- Paramount's Pluto TV sports the highest number of monthly active users at 79 million by 2022's close. However, its content offerings are more limited than some of its competitors.
How Much Does a Commercial Cost?
The cost of a commercial can vary widely, from $1,000 to more than $10 million. Factors such as intended market, campaign size, and intended channels can influence the overall cost, but expenses generally break down into production and placement.
A professional-quality commercial doesn't have to be expensive, but the vast range of possible costs can achieve very different results.
- For less than $1,000, you can expect to incorporate stock footage, a non-celebrity narrator, and limited post-production. That means little more than your logo and some text on-screen.
- Spending between $1,000 and $50,000 will likely mean shooting original footage, working with local talent, and bringing in motion graphics to raise the level of polish on the product.
- Pushing past $50,000 and up to as much as $1 million will often afford you stunning original footage, high-quality union talent, editing that makes the spot appropriate for multiple broadcast lengths, and special effects.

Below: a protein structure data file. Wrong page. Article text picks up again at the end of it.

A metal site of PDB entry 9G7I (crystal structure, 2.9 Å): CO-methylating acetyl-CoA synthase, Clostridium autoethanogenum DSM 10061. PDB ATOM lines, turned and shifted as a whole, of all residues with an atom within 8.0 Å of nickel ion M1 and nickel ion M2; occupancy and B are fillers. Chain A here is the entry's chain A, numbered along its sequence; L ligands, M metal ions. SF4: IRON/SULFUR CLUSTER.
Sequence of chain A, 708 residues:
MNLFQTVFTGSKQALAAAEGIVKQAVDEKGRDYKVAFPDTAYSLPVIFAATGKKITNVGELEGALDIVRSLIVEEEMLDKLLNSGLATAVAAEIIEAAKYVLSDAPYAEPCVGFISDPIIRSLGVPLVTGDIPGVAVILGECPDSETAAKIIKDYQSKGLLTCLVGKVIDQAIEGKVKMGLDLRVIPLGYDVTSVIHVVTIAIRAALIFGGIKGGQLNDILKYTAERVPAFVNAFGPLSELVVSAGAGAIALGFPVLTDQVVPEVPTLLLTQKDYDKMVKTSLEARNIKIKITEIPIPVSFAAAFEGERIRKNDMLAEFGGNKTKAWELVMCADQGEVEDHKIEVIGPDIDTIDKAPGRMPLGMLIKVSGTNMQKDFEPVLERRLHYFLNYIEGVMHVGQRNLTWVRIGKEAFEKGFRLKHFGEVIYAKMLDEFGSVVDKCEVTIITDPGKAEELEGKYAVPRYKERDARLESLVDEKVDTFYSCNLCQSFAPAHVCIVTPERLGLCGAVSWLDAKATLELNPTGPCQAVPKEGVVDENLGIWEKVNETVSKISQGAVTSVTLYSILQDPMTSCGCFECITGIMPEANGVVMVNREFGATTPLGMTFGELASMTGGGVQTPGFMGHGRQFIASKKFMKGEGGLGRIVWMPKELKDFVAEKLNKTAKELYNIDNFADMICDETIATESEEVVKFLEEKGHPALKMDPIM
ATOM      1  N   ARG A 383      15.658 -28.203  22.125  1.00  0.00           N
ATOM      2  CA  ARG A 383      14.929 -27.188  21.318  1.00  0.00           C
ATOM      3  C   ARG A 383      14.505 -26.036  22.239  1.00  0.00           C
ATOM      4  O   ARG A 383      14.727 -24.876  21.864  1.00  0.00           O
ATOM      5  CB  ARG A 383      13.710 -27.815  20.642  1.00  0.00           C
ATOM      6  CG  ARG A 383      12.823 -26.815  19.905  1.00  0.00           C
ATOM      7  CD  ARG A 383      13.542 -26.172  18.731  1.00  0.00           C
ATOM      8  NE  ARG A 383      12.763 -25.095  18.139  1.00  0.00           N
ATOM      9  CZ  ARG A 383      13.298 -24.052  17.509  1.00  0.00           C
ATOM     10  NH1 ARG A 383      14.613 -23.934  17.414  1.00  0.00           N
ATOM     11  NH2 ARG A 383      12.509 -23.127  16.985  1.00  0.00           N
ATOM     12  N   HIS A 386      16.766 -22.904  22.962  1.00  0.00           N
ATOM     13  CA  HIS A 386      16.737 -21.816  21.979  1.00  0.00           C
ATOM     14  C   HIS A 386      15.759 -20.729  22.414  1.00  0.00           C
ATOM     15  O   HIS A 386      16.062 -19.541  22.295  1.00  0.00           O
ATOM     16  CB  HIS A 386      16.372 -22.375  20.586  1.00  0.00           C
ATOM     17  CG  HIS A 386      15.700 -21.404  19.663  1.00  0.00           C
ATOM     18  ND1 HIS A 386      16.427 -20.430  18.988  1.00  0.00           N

- If you plan to spend over $1 million on a single ad, you're likely working with celebrity actors or directors, cutting-edge special effects or animation, and more.
Production is only half the battle. Next, you'll have to decide on which medium to place your ad. Linear TV prices are affected by market size and timing.
- Local TV, which serves small to medium markets, will typically have a cost per mille (CPM) of between $5 and $50, meaning you'll have to spend that much per thousand viewers.
- National TV has an average cost of $350,000, with higher prices during peak hours and lower in the early morning. Prices then soar during special events such as the Super Bowl, during which the average price for a spot was $6 million in 2023.
- Over-the-top or OTT ads run on ad-supported streaming services such as Hulu, YouTube, and Sling TV. These companies don't share their rates publicly, but advertisers who have worked with them and other OTT providers say the average CPM is in the neighborhood of $32.
To learn more about the cost of CTV advertising, read How Much Does a Commercial Cost? Getting Creative in the CTV Era.
3 Connected TV Ads That Nail the Formula